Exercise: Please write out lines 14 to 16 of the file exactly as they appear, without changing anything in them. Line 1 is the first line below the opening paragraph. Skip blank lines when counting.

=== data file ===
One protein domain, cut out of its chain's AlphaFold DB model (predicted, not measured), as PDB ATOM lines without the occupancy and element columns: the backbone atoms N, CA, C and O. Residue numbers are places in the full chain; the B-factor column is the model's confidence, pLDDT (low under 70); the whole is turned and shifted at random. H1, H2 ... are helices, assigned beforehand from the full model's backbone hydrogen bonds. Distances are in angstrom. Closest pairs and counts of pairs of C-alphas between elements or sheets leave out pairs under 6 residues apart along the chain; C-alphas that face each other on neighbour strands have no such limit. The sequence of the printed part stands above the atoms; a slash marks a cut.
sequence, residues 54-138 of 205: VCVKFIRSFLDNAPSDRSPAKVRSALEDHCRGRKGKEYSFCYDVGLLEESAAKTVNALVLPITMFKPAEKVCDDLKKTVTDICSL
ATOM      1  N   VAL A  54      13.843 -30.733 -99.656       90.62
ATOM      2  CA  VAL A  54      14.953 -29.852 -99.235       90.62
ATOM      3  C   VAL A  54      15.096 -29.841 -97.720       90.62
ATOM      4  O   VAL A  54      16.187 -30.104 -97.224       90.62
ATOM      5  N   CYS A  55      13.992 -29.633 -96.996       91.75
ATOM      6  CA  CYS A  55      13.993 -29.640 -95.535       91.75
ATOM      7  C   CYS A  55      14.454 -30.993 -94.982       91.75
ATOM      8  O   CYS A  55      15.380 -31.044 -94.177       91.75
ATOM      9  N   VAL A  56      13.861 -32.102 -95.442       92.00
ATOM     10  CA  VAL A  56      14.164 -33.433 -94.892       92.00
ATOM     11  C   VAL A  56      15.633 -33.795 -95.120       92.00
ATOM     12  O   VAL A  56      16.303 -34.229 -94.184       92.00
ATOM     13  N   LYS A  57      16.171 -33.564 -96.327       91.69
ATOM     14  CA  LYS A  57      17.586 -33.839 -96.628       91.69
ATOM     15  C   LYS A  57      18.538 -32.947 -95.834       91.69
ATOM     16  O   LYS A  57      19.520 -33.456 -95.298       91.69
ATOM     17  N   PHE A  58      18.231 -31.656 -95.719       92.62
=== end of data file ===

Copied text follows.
ATOM     13  N   LYS A  57      16.171 -33.564 -96.327       91.69
ATOM     14  CA  LYS A  57      17.586 -33.839 -96.628       91.69
ATOM     15  C   LYS A  57      18.538 -32.947 -95.834       91.69